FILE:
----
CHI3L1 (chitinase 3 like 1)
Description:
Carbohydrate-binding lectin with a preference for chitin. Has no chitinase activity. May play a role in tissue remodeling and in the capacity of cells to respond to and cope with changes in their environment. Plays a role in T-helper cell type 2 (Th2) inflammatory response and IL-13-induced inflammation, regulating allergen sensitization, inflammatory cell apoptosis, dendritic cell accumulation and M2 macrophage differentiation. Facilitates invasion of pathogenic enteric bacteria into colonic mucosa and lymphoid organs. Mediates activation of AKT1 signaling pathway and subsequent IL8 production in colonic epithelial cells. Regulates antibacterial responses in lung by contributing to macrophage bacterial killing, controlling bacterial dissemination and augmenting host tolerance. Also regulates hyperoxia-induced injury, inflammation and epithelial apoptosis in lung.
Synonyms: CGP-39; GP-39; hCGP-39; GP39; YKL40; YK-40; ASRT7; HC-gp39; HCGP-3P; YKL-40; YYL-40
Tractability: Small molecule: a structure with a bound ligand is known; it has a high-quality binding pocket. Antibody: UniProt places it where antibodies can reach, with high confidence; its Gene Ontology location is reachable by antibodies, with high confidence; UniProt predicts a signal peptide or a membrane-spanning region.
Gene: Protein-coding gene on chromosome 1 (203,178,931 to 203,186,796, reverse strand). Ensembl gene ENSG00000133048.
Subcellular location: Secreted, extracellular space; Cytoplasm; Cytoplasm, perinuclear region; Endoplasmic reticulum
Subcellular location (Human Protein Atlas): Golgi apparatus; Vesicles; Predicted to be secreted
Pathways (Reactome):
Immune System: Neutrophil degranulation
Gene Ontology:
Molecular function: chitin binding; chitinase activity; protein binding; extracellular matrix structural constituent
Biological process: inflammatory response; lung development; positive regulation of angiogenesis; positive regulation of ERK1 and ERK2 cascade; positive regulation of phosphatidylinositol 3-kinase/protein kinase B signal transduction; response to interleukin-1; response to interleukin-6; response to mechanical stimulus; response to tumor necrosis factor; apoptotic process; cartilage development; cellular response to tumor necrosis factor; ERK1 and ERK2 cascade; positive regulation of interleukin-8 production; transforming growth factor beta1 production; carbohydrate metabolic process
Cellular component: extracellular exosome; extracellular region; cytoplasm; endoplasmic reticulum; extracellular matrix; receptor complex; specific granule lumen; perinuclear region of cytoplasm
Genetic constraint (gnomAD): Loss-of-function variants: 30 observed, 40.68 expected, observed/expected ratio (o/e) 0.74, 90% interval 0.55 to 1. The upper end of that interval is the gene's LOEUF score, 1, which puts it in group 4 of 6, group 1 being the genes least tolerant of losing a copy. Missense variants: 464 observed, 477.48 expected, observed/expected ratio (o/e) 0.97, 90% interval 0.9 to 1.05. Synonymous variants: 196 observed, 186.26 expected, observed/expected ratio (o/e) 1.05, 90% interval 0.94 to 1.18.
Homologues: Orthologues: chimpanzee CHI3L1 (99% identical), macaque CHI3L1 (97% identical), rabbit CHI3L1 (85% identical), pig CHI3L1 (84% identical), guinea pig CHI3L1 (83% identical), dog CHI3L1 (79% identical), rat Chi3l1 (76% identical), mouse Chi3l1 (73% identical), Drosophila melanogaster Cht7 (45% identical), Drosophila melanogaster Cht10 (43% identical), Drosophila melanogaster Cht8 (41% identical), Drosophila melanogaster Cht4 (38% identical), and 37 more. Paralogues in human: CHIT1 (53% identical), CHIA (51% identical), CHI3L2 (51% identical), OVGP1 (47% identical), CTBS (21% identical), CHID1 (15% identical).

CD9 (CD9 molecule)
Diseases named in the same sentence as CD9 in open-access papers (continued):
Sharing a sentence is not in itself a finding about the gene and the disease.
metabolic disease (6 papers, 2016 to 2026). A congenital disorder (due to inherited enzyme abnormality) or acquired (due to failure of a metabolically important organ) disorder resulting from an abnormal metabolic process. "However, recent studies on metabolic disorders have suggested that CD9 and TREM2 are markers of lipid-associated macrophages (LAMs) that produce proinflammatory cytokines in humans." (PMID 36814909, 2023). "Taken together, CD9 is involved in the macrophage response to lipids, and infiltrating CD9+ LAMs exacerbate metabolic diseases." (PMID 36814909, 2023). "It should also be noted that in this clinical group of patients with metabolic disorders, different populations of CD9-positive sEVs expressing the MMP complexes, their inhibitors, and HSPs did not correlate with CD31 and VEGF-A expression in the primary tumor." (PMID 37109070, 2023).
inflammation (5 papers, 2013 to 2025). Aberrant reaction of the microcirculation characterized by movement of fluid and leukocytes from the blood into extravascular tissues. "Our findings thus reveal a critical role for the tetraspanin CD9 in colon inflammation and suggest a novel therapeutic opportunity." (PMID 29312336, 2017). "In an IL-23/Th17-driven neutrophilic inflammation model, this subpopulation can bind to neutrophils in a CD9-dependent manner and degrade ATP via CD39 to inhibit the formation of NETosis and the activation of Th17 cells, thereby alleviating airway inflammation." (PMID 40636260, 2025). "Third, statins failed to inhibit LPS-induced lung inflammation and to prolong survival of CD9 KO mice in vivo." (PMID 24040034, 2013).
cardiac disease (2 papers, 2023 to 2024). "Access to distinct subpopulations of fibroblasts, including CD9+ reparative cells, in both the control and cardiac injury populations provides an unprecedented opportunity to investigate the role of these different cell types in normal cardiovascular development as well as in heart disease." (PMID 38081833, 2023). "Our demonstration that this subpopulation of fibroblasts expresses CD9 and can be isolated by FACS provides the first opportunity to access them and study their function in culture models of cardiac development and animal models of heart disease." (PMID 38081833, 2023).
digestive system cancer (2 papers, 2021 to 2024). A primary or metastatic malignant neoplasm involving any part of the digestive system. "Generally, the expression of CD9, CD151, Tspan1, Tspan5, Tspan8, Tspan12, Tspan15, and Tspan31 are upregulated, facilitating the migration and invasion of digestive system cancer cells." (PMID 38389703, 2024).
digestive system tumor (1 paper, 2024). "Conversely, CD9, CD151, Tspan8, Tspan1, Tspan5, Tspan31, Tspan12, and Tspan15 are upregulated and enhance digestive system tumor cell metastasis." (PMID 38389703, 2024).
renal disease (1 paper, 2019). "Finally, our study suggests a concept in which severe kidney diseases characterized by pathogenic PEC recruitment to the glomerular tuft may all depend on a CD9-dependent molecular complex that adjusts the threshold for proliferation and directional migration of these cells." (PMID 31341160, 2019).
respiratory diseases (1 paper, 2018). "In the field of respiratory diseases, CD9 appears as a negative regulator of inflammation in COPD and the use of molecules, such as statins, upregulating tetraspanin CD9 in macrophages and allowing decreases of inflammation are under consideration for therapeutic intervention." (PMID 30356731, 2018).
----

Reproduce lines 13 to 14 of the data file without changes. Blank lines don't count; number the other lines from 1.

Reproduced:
Biological process: inflammatory response; lung development; positive regulation of angiogenesis; positive regulation of ERK1 and ERK2 cascade; positive regulation of phosphatidylinositol 3-kinase/protein kinase B signal transduction; response to interleukin-1; response to interleukin-6; response to mechanical stimulus; response to tumor necrosis factor; apoptotic process; cartilage development; cellular response to tumor necrosis factor; ERK1 and ERK2 cascade; positive regulation of interleukin-8 production; transforming growth factor beta1 production; carbohydrate metabolic process
Cellular component: extracellular exosome; extracellular region; cytoplasm; endoplasmic reticulum; extracellular matrix; receptor complex; specific granule lumen; perinuclear region of cytoplasm